Queen’s Speech – RICS Scotland welcomes construction potential of Scotland Bill
RICS Scotland has urged the Scottish Government to take advantage of the range of new powers provided by the Scotland Bill to maintain its “commendable” construction record.
Under the new plans announced in yesterday’s Queen’s Speech, the Scottish Parliament is to receive new devolved powers to raise 40 per cent of taxes and decide about 60 per cent of public spending.
The proposed Scotland Bill will allow Holyrood to set thresholds and rates of income tax on earnings in Scotland and is set to give the Scottish Government new welfare powers worth £2.5 billion, enabling it to vary the frequency of Universal Credit payments in Scotland and providing power to set the rules over a range of benefits which affect carers, disabled people and the elderly. Control will also be given over programmes which help people find work.
A portion of VAT and the whole of Air Passenger Duty will also be under the parliament’s control while the Barnett Formula, which determines the money the devolved Scottish Government receives, will be reduced.
The Queen’s Speech explained: “To implement the Smith Commission, a new fiscal framework for Scotland will be negotiated alongside the Bill.
“This should ensure Scotland enjoys the benefits of economic decision making closer to home within a strong and secure UK system and shared UK currency.
“The Barnett formula would be retained but would account for a smaller share of the Scottish Parliament’s revenues because more than half of it would now be raised by tax decisions made at Holyrood.”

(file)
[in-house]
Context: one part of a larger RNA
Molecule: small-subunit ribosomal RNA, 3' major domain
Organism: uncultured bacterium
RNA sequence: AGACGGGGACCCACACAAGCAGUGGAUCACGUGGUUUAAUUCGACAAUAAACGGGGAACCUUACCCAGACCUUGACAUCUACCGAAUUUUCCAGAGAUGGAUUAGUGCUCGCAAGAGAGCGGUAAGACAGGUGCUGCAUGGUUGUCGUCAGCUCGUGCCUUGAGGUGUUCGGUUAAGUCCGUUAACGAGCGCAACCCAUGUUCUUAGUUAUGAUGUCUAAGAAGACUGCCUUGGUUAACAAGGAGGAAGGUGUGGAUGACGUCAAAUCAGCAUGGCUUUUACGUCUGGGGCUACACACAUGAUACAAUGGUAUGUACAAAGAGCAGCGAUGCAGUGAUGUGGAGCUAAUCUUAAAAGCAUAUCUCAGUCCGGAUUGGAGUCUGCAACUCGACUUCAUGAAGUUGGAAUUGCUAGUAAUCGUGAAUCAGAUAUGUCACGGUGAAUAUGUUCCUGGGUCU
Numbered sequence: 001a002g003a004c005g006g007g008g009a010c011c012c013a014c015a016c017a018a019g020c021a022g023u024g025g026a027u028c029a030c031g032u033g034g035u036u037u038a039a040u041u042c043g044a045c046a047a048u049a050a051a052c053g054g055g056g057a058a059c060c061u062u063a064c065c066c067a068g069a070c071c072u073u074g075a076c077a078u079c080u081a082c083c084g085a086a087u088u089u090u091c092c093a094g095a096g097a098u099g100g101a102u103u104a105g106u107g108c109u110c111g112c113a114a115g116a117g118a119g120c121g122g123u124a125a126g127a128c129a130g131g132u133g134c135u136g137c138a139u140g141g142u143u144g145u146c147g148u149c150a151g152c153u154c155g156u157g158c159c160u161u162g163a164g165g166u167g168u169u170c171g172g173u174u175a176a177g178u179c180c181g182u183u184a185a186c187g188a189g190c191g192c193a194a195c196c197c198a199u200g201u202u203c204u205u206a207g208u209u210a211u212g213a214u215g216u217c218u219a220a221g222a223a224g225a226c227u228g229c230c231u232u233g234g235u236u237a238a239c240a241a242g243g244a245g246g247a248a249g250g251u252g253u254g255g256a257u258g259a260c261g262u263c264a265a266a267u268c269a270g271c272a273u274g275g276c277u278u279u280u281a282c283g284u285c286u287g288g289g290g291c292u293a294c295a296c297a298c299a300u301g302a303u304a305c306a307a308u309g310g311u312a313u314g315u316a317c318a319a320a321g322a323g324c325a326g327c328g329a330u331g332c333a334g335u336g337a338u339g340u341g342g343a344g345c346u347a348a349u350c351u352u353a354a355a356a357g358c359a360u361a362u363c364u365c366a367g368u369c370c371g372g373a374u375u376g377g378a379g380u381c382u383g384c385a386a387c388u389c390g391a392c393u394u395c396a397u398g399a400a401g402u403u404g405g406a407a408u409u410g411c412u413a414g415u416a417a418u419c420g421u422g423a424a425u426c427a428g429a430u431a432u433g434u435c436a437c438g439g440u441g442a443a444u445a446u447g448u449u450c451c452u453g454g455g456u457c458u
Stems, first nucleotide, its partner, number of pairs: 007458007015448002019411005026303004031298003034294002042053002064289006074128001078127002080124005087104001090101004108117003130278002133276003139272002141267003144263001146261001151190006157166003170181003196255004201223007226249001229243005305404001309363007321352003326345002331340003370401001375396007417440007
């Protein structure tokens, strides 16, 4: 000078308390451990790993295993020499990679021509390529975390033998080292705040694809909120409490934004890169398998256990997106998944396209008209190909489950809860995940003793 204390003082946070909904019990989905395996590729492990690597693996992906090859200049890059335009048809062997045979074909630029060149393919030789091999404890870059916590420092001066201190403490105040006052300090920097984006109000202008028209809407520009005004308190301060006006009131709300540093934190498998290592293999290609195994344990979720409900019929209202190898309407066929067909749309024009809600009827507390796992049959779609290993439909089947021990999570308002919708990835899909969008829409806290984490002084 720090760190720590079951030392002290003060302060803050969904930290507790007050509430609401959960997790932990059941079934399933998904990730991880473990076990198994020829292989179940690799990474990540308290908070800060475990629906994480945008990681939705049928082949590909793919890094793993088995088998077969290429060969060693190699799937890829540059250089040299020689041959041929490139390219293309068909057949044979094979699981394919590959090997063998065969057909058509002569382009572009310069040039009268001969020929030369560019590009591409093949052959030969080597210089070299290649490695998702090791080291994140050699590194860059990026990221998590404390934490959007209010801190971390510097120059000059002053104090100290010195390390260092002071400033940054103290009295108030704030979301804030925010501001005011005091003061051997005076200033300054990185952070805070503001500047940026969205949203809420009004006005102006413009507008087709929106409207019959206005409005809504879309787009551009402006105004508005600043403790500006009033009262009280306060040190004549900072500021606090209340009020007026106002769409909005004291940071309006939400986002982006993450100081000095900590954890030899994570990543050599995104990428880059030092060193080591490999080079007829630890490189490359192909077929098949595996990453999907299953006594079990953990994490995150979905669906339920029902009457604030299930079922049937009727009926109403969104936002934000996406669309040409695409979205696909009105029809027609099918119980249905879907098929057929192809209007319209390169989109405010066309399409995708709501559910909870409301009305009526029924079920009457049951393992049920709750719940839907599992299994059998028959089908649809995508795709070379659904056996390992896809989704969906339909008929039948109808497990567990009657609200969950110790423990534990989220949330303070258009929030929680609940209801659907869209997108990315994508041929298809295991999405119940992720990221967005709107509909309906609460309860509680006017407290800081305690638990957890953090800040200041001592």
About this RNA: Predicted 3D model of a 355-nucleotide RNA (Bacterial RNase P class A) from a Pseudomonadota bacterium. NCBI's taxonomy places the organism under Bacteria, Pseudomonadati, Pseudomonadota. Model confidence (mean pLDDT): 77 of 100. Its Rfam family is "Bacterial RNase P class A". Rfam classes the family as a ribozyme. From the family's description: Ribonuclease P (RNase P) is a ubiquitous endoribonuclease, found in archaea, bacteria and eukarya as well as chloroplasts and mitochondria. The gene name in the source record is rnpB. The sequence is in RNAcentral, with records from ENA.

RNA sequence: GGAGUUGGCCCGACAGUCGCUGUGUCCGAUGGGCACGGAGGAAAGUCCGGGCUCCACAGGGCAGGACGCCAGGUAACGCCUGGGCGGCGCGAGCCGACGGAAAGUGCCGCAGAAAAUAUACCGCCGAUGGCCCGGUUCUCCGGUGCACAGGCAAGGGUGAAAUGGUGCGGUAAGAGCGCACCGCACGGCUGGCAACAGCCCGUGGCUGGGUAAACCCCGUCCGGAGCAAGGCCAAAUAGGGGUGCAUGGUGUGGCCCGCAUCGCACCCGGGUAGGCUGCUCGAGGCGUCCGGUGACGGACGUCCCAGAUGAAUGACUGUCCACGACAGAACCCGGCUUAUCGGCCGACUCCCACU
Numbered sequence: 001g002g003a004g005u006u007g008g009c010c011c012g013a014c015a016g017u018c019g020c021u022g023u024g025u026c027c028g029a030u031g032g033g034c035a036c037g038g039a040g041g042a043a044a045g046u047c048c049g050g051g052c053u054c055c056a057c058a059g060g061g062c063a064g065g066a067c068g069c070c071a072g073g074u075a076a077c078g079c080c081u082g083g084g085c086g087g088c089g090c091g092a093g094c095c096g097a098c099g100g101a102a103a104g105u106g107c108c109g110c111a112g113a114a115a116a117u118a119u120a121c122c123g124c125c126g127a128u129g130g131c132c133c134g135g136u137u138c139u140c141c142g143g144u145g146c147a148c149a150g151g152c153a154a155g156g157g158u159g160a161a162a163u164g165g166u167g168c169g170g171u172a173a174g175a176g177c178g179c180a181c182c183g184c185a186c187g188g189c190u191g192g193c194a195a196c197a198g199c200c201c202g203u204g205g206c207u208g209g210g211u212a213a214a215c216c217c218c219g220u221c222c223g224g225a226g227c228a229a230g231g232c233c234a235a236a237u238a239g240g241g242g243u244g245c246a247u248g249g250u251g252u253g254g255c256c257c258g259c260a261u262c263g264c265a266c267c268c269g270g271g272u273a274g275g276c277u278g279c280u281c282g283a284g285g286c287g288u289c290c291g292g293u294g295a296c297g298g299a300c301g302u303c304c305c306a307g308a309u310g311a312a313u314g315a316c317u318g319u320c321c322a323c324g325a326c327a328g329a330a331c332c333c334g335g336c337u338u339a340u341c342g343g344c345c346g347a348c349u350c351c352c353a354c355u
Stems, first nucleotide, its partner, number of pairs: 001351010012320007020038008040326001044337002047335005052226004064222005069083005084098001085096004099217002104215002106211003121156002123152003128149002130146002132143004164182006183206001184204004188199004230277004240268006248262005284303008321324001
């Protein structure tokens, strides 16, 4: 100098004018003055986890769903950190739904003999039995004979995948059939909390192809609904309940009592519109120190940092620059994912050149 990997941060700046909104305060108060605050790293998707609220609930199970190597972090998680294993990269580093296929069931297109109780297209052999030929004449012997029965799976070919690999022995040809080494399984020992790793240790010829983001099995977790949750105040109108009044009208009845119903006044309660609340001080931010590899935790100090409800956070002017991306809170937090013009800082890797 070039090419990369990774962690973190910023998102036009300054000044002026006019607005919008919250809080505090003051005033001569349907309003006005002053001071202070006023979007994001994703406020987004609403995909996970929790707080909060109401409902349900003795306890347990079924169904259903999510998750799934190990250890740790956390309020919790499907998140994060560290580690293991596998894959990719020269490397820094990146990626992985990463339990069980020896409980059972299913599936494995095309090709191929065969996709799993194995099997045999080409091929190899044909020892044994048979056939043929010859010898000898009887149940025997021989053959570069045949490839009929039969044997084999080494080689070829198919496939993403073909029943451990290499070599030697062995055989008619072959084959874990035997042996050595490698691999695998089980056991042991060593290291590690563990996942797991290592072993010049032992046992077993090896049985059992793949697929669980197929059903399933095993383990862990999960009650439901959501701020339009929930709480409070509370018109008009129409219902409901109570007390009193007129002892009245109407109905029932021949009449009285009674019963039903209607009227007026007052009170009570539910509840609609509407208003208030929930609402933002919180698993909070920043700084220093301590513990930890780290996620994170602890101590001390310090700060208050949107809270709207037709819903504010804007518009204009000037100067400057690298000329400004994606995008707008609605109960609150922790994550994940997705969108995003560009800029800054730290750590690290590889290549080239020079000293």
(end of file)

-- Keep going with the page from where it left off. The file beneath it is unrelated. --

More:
RICS said it believes the Scotland Bill promises to help deliver a more consistent economic and construction strategy for Scotland.
Sarah Speirs, director RICS in Scotland, said: “RICS, with a commitment to the land, property and construction sectors, would like to see strong Governmental leadership that grows confidence and supports sustainable economic growth. We believe the Scotland Bill can enable a greater level of leadership through the provision of a coherent range of new powers. RICS welcomes the greater level of responsibility and accountability that the Scottish Parliament will have should the Scotland Bill become an Act.
“The transferral of Air Passenger Duty, which the Scottish Government has intimated will be cut then removed completely over time, will be welcomed by the business and tourism communities.
“With elements of the welfare system being devolved, coupled with the potential for the Scottish Government to introduce new benefits, RICS believe that this could have a knock-on effect on the overall housing budget. However, with additional borrowing powers and greater fiscal autonomy – through recouping some of the VAT receipts and income tax revenue - also being agreed between the UK and Scottish Governments, investment in affordable housing to meet demand could be extended, not inhibited.
“RICS is also keen that the new fiscal framework for Scotland is aimed at supporting Scottish SMEs, which make up 70 per cent of our membership, and capital investment in infrastructure.
“The Scottish Government has a commendable record on construction and infrastructure investment, and we hope the government administrations will use the Scotland Bill provisions, when enacted, continue to improve confidence in the construction sector.
“Construction and infrastructure are vitally important to the Scottish economy and competitiveness, and must be supported to enhance Scotland’s reputation as an attractive arena for investment – for both internal and external investors.”